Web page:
Andrew Drummond, The Dreadful History and Judgement of God on Thomas Müntzer: The Life and Times of an Early German Revolutionary (Verso 2024), xii, 372pp. Andrew Drummond, The Dreadful History and Judgement of God on Thomas Müntzer: The Life and Times of an Early German Revolutionary (Verso 2024), xii, 372pp.

An excellent history of the sixteenth-century radical Thomas Müntzer brings the radical Reformation and the dawn of the modern era into focus, finds Dominic Alexander

The Reformation is a major marker of the transition from the medieval to the modern world. While a simple story that Protestants swept away the oppressive, superstition-bound hegemony of the Papal-led Catholic hierarchy shouldn’t be maintained, it was certainly the case that Protestantism raised democratic questions about the practice of Christianity, and made vernacular literacy a mass phenomenon. Ultimately, those democratic theological matters became social and political questions, as they also did later in the English Revolution. It is perhaps the most unfortunate fact about the English Reformation that it is most identified with a top-down process led by a narcissistic tyrant, King Henry VIII. The Reformation in Europe also tends to be remembered through figures like Martin Luther and John Calvin, who both, in their different ways, produced authoritarian versions of Protestantism.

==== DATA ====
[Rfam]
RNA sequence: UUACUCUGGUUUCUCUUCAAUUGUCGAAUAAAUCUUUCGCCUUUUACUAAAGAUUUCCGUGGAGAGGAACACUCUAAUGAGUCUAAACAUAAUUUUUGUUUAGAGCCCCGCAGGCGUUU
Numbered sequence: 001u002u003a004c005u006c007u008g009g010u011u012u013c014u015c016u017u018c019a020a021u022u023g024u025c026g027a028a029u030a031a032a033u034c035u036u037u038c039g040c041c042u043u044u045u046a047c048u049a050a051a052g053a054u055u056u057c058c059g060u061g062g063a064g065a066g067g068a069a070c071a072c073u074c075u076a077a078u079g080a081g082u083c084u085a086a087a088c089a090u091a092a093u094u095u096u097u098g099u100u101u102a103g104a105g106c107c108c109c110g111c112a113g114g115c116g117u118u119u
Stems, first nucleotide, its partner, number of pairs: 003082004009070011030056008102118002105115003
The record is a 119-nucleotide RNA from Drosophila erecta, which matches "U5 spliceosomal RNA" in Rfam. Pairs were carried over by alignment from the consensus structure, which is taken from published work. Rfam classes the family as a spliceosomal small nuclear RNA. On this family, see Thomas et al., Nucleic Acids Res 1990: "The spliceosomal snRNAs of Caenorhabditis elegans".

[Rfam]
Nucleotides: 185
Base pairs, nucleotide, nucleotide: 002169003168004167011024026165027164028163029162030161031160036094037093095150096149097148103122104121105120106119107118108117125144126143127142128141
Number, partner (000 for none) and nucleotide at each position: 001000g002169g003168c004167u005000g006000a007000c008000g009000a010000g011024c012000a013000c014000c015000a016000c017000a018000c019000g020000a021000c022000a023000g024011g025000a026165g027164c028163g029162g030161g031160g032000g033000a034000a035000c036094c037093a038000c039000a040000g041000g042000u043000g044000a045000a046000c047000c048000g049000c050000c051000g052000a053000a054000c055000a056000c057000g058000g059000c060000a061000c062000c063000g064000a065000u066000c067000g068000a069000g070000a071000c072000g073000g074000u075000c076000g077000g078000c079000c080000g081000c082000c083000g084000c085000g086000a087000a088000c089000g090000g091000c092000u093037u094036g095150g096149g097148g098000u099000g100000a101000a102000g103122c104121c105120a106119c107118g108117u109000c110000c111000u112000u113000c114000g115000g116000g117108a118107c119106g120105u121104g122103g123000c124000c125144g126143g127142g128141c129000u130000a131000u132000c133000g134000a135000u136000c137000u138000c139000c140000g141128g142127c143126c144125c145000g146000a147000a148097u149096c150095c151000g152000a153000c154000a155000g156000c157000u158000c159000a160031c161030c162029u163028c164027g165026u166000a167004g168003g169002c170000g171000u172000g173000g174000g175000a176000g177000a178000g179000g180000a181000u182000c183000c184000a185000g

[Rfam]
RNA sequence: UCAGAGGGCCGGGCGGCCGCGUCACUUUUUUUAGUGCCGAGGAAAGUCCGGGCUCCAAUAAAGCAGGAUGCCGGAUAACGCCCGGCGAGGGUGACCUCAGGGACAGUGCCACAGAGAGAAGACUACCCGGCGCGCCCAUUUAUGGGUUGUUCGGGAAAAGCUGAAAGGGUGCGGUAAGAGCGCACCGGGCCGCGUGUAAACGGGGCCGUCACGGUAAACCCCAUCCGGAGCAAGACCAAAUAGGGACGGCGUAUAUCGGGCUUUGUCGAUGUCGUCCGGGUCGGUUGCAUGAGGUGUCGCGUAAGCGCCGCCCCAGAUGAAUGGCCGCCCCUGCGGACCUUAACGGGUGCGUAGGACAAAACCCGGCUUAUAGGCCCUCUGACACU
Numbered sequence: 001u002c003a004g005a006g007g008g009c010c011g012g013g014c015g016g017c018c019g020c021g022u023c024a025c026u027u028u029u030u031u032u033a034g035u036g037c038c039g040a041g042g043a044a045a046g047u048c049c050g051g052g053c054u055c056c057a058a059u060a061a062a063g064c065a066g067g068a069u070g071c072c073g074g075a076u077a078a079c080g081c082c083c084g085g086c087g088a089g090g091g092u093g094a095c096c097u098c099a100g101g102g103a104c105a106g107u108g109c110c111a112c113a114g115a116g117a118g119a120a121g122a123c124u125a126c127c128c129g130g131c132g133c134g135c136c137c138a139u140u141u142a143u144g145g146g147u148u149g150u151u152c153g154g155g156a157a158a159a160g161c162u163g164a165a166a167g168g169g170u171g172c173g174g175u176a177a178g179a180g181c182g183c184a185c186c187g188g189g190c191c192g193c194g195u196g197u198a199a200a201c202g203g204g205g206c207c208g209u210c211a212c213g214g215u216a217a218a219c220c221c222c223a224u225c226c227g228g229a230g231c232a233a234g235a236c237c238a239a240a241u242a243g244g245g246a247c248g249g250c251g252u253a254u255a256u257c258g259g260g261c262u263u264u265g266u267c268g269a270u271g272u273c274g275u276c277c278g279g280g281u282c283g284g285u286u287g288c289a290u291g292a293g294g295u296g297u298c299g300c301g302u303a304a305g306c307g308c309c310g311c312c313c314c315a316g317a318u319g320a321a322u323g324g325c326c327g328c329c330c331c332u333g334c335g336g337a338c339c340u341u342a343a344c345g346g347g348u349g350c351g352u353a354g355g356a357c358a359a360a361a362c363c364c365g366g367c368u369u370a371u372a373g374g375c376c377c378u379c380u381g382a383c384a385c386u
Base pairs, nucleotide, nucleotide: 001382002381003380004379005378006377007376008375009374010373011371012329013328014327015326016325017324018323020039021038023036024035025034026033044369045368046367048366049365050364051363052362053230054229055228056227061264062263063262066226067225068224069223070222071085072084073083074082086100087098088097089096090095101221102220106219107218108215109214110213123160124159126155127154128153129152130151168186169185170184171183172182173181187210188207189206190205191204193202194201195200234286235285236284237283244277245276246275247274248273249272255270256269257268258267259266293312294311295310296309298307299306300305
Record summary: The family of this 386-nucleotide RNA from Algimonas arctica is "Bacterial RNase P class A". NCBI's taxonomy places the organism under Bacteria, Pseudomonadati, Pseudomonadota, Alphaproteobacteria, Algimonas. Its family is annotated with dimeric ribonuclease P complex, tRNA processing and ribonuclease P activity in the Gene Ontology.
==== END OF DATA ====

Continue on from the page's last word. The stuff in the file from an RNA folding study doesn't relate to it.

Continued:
Thomas Müntzer is therefore a figure who richly deserves to be much better known as the early great proponent of the democratic, egalitarian Reformation, whose activity was closely bound up with the German Peasants’ War of 1525. This event can be considered simultaneously to be the last of the great medieval peasant revolts, and the first of the modern revolutionary democratic movements. Müntzer himself shares in this duality. The title of Drummund’s careful, scholarly biography of the man, The Dreadful History and Judgment of God on Thomas Müntzer is drawn from a pamphlet by Martin Luther. Drummond shows the irreducibly theological foundation of Müntzer’s preoccupations, which may seem strange to contemporary eyes, yet, Müntzer’s ideas were shaped by medieval Christian traditions, as well as his contemporary social context. These led to Müntzer becoming a key figurehead for a social revolt with ambitions that anticipated later revolutionary movements.